Rob Ford a reluctant topic for once-eager federal Conservatives

Federal Conservatives who have been eager to line up with Toronto Mayor Rob Ford in the past had little to say about the Toronto mayor's predicament Thursday after police said they have a video showing him allegedly smoking crack cocaine.

Toronto mayor, once credited by the prime minister for GTA success, facing damaging allegations

Prime Minister Stephen Harper appeared with Toronto Mayor Rob Ford in September to announce the federal government would make a contribution to the Scarborough subway extension. Toronto police confirmed Thursday they are now in possession of a video allegedly showing Ford appearing to smoke crack cocaine. (Mark Blinch/Canadian Press)

Federal Conservatives who have been eager to line up with Rob Ford in the past had little to say about the Toronto mayor's predicament Thursday after police said they have a video showing him allegedly smoking crack cocaine.

A scheduled photo-op with Prime Minister Stephen Harper in Calgary was suddenly cancelled "due to a change in schedule" on the first day of the party's Calgary convention after Toronto police Chief Bill Blair stunned Torontonians with the announcement.

Finance Minister Jim Flaherty had no comment when his office was contacted for a reaction to the dramatic development.

Both Harper and Flaherty — two of the most powerful men in federal politics — haven't shied away from appearing in public with Ford in the past, despite allegations of drug use swirling around the controversial mayor.

Many of Ford's supporters worked for the federal Conservatives during the 2011 federal election campaign. Ford's strength in the Toronto suburbs has been credited with helping his federal cousins win several hard-fought three-way races in those ridings.

Last month, Harper travelled to Toronto to announce that Ottawa would help fund the pricey expansion of the city's subway system with Ford by his side.

The mayor welcomed the news saying "this is exactly what the doctor ordered."

Flaherty was also present at the meeting with Harper and Ford prior to the announcement. Flaherty, an old friend of the embattled mayor, served as a provincial minister with Ford's father during the Mike Harris years and has been close to the Ford family for decades.

Federal Finance Minister Jim Flaherty has said he is very close to Rob Ford's family. (Frank Gunn/Canadian Press)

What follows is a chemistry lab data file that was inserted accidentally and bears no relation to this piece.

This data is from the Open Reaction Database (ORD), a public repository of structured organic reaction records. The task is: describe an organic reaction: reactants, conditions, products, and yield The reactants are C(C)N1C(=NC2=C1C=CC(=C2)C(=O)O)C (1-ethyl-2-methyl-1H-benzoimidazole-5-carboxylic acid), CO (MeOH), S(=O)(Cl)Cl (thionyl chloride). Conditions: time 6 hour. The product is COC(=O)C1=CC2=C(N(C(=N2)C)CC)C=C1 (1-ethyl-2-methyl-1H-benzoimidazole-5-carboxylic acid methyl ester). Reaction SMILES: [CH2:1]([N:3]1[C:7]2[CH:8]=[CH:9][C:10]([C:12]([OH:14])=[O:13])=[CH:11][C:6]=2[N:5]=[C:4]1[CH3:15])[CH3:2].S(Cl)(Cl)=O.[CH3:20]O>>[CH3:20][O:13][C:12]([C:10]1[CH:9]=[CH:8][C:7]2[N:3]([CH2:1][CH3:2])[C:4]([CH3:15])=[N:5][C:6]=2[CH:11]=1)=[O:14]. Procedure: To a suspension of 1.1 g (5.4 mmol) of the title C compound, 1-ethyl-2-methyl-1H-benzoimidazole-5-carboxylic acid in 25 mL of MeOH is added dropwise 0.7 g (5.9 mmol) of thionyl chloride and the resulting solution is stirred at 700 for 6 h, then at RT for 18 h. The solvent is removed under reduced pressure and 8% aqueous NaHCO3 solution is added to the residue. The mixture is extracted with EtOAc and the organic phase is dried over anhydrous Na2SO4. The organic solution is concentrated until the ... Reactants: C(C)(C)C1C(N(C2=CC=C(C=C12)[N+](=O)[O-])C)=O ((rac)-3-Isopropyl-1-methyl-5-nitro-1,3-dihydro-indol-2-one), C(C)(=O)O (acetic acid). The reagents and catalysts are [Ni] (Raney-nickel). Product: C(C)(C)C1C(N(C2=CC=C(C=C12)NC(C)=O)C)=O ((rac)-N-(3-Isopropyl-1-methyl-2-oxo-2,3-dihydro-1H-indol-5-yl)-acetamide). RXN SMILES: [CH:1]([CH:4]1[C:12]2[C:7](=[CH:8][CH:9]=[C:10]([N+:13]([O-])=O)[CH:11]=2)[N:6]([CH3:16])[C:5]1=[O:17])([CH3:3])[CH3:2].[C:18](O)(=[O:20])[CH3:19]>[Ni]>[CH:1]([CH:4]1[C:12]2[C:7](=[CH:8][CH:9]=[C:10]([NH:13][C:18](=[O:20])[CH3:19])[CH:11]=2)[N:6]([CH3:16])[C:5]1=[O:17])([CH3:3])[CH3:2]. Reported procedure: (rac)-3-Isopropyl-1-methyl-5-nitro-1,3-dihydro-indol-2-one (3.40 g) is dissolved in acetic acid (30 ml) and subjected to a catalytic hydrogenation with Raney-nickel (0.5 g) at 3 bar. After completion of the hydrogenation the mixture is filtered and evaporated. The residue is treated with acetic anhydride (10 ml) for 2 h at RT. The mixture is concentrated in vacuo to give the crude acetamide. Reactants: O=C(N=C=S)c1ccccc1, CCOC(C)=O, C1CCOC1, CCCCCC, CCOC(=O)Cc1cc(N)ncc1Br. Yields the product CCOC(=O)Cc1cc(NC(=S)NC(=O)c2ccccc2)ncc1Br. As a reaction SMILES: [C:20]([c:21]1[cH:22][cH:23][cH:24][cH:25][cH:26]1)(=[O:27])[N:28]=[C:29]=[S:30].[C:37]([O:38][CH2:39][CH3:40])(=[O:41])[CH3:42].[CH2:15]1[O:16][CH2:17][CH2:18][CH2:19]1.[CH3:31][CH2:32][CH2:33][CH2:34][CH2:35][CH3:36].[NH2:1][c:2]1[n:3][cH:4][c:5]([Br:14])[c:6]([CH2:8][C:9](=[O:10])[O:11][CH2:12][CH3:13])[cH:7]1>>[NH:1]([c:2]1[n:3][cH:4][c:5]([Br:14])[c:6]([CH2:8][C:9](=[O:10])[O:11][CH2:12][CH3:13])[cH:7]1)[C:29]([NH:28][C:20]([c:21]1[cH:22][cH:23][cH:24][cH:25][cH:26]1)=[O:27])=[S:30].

Flaherty told CBC News Network's Power & Politics in June that he has had personal conversations with Ford for some time.

"I’ve spoken with the mayor and I’ve spoken with members of his family. I’m very close to the family, and I won’t comment further on that," Flaherty said.

In 2011, Harper and Ford became fishing buddies after the prime minister invited the mayor to his residence at Harrington Lake.

A few weeks later, during the 2011 Ontario campaign, Ford introduced Harper at a barbecue as his new "fishing partner."
Harper spoke about the Fords being "a great Conservative political dynasty."

"Rob endorsed us in the election. That helped a lot. And Rob is doing something very important that needs to be done here, he is cleaning up the NDP mess in Toronto. That's great," Harper said to roaring cheers from those in attendance.

"We started to clean up the left-wing mess federally in this area, Rob is doing it municipally, and now we got to complete the hat trick and do it provincially as well," Harper said.

Toronto-area MP offers support

While most Conservatives stayed mum on the subject of Ford, one Conservative MP from Brampton-Springdale told reporters in Ottawa that he supported the Toronto mayor.

"Rob Ford is a great mayor, I support him," Parm Gill told reporters after question period on Thursday. "I think he's doing a wonderful job. I know people in Toronto are very happy with the way he's running the city. I look forward to working with him."

Conservative MP James Rajotte, who was already at his party's convention in Calgary, chose his words carefully when asked about the allegations against Ford.

"I think we should at least see the video that the chief of police is talking about," Rajotte said during an appearance on Power & Politics Thursday. "Obviously we have to take very seriously what Chief Blair is saying. But I think we should at least see the video to see what the evidence is that the police chief is referring to."

News of the Ford video in Toronto came just as Opposition MPs in Ottawa had more pointed questions for the ruling Conservatives in the Commons about an alleged cover-up to repay the ineligible expenses of former Conservative Senator Mike Duffy whom Prime Minister Stephen Harper appointed to the upper chamber.

While Harper has found himself on the defensive for months over a Senate expenses controversy and a $90,000 cheque he said he knew nothing about, Ford has been dogged for months by the crack cocaine allegations and questions about his associates.

On Thursday, Ford said he had no reason to resign as mayor.

"I wish I could come out and defend myself," Ford said outside his office. "Unfortunately I can't because it's before the courts. That's all I can say."


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